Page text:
Deciding on a film was the most difficult part. I had some ideas for a silent It’s A Mad, Mad, Mad, Mad World, but that film was released in late 1963 and therefore just misses the 1965 cut. I sat down and thought about my favorite post-1965 comedy films and then remembered that for Halloween I’d actually drawn a Comedian Heaven picture with four comedians who’d actually all appeared in silents – and all for Hal Roach Studios at one point.
This is what I drew:
The whole thing started because one day I realized that Harold Lloyd would have made an absolutely perfect Dr. Egon Spengler. It ended up expanding when I remembered that upon the arrival of the Stay Puft Marshmallow Man Ray actually says, “I couldn’t help it,” a line often squeaked out by a Mr. Stan Laurel in moments of desperation. Since Stan and Ollie have to stay together at all costs, Ollie filled in as Venkman, and Charley Chase rounded out the group as latecomer Winston Zeddemore.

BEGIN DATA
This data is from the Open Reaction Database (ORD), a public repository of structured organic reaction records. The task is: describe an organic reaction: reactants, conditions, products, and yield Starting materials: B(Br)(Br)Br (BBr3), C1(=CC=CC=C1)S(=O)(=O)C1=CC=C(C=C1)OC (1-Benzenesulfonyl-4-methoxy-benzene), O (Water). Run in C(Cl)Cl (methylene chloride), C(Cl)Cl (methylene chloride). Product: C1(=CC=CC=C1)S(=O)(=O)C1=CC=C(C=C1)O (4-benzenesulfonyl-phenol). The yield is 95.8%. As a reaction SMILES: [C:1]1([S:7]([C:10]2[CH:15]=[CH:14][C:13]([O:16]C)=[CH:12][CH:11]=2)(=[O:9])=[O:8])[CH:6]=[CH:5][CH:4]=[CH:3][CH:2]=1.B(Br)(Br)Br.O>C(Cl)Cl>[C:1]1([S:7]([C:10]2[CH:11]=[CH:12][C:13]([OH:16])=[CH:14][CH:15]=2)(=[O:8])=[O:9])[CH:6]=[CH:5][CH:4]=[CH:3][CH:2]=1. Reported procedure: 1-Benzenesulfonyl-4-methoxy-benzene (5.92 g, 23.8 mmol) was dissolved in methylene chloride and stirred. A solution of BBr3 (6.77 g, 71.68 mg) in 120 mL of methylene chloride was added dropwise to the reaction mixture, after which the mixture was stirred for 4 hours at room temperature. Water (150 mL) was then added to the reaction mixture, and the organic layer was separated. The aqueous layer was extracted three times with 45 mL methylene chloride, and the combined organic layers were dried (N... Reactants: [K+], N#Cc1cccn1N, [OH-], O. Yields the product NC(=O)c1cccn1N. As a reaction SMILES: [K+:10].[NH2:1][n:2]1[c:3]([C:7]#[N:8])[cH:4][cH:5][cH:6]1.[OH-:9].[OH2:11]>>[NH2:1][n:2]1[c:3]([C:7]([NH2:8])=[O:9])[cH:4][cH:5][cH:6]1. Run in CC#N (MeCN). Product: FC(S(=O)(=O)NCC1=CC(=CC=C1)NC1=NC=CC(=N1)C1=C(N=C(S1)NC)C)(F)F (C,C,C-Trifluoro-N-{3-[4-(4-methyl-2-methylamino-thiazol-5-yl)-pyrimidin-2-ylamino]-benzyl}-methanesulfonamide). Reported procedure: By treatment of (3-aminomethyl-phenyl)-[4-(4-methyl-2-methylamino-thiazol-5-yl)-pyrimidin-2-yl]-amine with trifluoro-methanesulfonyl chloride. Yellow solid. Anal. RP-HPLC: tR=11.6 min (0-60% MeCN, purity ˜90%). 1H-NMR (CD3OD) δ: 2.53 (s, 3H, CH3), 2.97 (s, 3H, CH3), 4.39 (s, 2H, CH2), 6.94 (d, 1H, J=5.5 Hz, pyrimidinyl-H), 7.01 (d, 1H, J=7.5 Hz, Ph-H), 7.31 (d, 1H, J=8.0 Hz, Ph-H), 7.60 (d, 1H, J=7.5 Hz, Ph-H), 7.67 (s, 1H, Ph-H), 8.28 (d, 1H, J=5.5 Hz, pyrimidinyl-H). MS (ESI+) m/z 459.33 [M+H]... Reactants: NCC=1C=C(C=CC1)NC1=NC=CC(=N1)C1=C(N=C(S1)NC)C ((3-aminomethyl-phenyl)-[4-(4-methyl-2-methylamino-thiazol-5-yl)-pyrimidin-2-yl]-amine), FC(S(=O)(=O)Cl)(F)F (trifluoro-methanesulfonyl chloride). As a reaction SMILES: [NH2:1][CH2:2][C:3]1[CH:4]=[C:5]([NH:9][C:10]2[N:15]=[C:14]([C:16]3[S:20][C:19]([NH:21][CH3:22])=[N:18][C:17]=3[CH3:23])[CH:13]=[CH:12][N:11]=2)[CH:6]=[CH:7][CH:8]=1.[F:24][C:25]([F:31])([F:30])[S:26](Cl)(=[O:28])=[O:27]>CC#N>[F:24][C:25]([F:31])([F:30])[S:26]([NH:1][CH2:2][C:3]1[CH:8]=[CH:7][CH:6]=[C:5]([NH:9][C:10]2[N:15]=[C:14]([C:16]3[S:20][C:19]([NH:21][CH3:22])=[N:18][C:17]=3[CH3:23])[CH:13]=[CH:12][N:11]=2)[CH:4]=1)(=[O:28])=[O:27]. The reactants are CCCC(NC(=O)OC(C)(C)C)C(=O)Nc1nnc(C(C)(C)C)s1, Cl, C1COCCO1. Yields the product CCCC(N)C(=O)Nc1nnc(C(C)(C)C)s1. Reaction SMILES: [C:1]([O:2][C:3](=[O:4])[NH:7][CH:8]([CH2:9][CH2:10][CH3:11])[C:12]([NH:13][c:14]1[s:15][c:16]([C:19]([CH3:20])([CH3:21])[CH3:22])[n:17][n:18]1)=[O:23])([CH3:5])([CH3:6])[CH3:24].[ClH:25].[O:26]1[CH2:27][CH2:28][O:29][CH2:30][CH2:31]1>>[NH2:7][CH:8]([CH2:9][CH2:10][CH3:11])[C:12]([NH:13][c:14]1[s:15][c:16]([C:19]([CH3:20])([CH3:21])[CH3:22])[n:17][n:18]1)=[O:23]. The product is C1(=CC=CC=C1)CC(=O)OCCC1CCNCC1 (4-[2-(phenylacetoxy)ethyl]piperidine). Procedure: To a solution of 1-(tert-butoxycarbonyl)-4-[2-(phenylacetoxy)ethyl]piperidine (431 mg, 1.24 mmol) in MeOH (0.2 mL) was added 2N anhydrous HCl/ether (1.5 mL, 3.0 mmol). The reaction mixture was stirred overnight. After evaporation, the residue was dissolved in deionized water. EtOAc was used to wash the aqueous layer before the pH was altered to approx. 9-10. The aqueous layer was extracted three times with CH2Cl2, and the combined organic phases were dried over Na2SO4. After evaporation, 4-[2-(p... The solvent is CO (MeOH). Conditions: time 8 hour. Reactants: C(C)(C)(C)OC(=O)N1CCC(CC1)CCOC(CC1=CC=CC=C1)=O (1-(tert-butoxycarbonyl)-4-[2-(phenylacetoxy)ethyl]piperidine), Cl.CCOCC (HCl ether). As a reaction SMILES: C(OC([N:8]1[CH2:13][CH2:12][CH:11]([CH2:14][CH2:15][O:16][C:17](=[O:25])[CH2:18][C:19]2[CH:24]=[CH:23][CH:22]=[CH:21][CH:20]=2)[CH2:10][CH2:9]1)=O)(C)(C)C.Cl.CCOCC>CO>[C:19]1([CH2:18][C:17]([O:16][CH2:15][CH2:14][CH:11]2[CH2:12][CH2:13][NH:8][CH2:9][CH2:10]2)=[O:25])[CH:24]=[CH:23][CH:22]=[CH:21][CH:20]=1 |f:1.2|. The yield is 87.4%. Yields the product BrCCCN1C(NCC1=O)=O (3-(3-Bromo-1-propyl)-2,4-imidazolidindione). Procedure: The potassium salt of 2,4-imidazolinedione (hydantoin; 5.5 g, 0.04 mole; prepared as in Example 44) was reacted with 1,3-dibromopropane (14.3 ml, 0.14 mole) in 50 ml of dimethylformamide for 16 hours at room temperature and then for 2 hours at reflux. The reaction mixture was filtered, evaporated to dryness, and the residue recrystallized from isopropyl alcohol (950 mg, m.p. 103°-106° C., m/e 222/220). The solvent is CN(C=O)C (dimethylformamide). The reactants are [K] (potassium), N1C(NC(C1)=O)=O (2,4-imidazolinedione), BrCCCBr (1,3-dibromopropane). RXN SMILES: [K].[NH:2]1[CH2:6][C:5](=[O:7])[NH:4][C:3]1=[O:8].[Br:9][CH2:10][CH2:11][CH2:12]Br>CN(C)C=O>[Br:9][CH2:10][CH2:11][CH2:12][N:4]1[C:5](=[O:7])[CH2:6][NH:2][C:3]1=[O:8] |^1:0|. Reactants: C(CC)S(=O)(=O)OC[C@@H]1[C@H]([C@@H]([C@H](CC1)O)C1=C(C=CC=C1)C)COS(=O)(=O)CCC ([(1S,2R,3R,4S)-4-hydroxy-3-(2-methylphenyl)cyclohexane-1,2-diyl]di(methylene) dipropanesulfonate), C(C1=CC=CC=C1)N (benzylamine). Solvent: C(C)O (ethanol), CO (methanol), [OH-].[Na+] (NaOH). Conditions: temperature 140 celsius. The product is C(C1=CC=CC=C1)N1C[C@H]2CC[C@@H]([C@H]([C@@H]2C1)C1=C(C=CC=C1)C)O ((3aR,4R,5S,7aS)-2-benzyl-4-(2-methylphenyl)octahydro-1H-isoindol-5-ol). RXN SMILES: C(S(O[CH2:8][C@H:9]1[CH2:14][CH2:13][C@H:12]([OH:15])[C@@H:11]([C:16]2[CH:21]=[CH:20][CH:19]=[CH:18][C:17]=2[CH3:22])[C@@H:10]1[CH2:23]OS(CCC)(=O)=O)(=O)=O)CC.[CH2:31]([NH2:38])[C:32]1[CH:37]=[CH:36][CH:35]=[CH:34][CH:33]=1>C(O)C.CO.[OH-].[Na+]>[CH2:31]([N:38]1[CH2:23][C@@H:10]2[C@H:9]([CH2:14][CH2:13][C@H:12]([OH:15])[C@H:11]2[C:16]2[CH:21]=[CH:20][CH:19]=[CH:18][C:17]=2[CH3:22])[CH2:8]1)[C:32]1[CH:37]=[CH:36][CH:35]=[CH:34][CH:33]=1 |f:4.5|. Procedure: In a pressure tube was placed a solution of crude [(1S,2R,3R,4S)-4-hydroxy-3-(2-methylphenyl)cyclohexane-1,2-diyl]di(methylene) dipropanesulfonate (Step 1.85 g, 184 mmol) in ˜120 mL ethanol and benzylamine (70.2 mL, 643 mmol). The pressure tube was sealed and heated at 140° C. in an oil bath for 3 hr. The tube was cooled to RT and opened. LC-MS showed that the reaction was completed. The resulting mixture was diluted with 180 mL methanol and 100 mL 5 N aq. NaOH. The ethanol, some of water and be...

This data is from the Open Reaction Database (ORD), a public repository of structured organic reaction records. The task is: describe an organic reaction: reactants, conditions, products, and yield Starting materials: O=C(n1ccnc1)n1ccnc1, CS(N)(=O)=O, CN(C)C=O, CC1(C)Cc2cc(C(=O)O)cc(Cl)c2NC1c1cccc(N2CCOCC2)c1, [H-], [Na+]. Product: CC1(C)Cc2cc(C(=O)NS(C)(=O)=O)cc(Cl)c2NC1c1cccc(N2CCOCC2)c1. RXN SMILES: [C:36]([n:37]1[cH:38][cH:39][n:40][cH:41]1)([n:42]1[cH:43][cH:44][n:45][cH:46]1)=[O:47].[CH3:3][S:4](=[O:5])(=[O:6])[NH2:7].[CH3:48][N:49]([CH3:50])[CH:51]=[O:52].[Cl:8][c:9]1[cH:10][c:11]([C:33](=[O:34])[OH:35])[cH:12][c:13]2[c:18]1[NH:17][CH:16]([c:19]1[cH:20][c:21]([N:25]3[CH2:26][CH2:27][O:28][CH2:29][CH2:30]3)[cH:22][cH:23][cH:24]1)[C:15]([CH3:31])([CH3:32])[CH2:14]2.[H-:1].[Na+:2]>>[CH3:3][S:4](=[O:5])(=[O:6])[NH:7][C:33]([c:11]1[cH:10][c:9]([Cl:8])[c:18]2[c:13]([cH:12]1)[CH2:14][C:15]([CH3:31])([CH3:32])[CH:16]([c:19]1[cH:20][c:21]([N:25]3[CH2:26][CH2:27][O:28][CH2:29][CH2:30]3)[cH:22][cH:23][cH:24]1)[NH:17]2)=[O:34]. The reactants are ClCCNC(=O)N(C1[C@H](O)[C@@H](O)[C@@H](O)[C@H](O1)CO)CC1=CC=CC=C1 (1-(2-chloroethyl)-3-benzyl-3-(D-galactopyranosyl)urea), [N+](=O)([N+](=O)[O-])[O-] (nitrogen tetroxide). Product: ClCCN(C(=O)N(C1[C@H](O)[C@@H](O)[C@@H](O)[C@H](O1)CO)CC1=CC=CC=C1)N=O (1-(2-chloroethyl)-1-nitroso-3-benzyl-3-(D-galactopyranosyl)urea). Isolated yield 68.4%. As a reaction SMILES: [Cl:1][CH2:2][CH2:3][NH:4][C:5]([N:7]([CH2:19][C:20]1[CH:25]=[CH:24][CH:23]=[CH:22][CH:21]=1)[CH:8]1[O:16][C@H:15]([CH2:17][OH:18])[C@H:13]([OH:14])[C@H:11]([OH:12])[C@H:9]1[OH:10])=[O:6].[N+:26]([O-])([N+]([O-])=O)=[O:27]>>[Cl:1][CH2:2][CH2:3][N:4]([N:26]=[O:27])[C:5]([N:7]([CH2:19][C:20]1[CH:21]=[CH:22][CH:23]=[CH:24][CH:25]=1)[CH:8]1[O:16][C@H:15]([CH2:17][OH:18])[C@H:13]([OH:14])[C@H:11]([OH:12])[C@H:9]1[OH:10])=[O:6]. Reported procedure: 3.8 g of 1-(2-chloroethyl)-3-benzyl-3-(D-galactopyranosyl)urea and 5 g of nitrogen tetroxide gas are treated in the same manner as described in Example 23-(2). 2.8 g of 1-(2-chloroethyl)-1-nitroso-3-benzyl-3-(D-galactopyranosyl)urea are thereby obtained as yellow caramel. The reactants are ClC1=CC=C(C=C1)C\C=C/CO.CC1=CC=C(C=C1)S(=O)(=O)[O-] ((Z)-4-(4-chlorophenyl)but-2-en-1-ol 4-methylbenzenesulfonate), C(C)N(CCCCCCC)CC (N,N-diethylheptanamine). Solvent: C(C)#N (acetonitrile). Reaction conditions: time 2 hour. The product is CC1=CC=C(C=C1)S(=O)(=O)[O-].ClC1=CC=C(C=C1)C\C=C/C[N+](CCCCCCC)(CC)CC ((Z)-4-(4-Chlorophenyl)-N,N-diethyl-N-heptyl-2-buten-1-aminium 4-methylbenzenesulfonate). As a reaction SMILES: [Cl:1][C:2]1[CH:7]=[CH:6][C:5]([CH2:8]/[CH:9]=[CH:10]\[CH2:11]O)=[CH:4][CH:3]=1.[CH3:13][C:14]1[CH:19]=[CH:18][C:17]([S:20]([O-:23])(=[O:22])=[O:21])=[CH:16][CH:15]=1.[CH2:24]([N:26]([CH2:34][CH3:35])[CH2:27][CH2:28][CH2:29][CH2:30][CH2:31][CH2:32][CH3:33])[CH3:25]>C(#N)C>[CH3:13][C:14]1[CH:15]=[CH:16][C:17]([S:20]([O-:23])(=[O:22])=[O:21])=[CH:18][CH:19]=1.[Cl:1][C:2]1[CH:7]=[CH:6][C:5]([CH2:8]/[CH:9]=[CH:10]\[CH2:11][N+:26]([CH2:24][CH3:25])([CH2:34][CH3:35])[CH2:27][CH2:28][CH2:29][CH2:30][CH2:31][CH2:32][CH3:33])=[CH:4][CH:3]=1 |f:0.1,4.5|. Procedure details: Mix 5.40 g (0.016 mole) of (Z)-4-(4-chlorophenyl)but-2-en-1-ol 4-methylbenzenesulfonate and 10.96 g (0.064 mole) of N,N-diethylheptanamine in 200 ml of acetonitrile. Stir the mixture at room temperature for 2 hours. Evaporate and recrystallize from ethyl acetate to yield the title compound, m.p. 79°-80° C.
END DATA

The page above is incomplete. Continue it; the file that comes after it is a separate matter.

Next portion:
Were such a film to actually be made at Hal Roach Studios during the silent era, it would have to be after 1927 to have Stan and Ollie officially teamed up as Laurel and Hardy but before 1929, when the studio converted to sound productions. Harold Lloyd would also have to be coaxed back to work with producer Hal Roach one last time, as he’d moved on and was working independently by the late 1920s. Leo McCarey would be present to direct, so he wouldn’t have to be dragged back from anywhere.